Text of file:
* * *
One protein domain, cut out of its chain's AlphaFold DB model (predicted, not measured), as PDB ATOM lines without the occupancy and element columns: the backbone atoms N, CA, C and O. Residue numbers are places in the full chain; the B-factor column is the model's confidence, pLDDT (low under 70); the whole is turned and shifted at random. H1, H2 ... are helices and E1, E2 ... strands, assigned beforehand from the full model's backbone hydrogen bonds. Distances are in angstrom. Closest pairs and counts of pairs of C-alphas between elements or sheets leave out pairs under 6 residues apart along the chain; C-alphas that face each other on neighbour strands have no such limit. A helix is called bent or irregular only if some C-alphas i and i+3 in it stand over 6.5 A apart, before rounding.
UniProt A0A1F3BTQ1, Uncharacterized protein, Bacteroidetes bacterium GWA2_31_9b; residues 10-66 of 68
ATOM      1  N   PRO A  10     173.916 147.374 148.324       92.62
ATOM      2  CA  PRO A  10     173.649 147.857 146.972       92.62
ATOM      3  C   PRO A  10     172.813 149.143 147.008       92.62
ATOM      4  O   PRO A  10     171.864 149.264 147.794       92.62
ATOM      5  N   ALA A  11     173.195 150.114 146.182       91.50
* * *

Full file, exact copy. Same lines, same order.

One protein domain, cut out of its chain's AlphaFold DB model (predicted, not measured), as PDB ATOM lines without the occupancy and element columns: the backbone atoms N, CA, C and O. Residue numbers are places in the full chain; the B-factor column is the model's confidence, pLDDT (low under 70); the whole is turned and shifted at random. H1, H2 ... are helices and E1, E2 ... strands, assigned beforehand from the full model's backbone hydrogen bonds. Distances are in angstrom. Closest pairs and counts of pairs of C-alphas between elements or sheets leave out pairs under 6 residues apart along the chain; C-alphas that face each other on neighbour strands have no such limit. A helix is called bent or irregular only if some C-alphas i and i+3 in it stand over 6.5 A apart, before rounding.
UniProt A0A1F3BTQ1, Uncharacterized protein, Bacteroidetes bacterium GWA2_31_9b; residues 10-66 of 68
ATOM      1  N   PRO A  10     173.916 147.374 148.324       92.62
ATOM      2  CA  PRO A  10     173.649 147.857 146.972       92.62
ATOM      3  C   PRO A  10     172.813 149.143 147.008       92.62
ATOM      4  O   PRO A  10     171.864 149.264 147.794       92.62
ATOM      5  N   ALA A  11     173.195 150.114 146.182       91.50